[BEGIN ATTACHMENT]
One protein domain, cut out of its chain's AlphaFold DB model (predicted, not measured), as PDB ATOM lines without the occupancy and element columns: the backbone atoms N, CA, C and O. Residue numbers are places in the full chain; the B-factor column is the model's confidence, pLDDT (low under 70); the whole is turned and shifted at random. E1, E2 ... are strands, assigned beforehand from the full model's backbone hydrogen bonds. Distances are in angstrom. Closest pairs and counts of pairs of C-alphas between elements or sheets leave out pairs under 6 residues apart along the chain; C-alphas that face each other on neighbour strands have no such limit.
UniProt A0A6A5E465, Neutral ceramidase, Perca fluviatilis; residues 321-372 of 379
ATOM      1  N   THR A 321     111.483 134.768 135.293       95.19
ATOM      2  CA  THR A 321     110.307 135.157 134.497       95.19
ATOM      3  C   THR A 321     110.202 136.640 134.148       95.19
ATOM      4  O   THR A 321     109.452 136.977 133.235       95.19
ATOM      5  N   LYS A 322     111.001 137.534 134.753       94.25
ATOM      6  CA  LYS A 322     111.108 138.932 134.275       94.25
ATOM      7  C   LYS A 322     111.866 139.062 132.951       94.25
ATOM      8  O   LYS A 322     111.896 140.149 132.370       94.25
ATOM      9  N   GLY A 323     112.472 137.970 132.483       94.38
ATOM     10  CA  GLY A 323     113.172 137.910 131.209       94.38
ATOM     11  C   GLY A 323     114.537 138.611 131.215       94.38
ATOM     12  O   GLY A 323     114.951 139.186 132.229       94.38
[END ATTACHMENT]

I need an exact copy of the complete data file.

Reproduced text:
One protein domain, cut out of its chain's AlphaFold DB model (predicted, not measured), as PDB ATOM lines without the occupancy and element columns: the backbone atoms N, CA, C and O. Residue numbers are places in the full chain; the B-factor column is the model's confidence, pLDDT (low under 70); the whole is turned and shifted at random. E1, E2 ... are strands, assigned beforehand from the full model's backbone hydrogen bonds. Distances are in angstrom. Closest pairs and counts of pairs of C-alphas between elements or sheets leave out pairs under 6 residues apart along the chain; C-alphas that face each other on neighbour strands have no such limit.
UniProt A0A6A5E465, Neutral ceramidase, Perca fluviatilis; residues 321-372 of 379
ATOM      1  N   THR A 321     111.483 134.768 135.293       95.19
ATOM      2  CA  THR A 321     110.307 135.157 134.497       95.19
ATOM      3  C   THR A 321     110.202 136.640 134.148       95.19
ATOM      4  O   THR A 321     109.452 136.977 133.235       95.19
ATOM      5  N   LYS A 322     111.001 137.534 134.753       94.25
ATOM      6  CA  LYS A 322     111.108 138.932 134.275       94.25
ATOM      7  C   LYS A 322     111.866 139.062 132.951       94.25
ATOM      8  O   LYS A 322     111.896 140.149 132.370       94.25
ATOM      9  N   GLY A 323     112.472 137.970 132.483       94.38
ATOM     10  CA  GLY A 323     113.172 137.910 131.209       94.38
ATOM     11  C   GLY A 323     114.537 138.611 131.215       94.38
ATOM     12  O   GLY A 323     114.951 139.186 132.229       94.38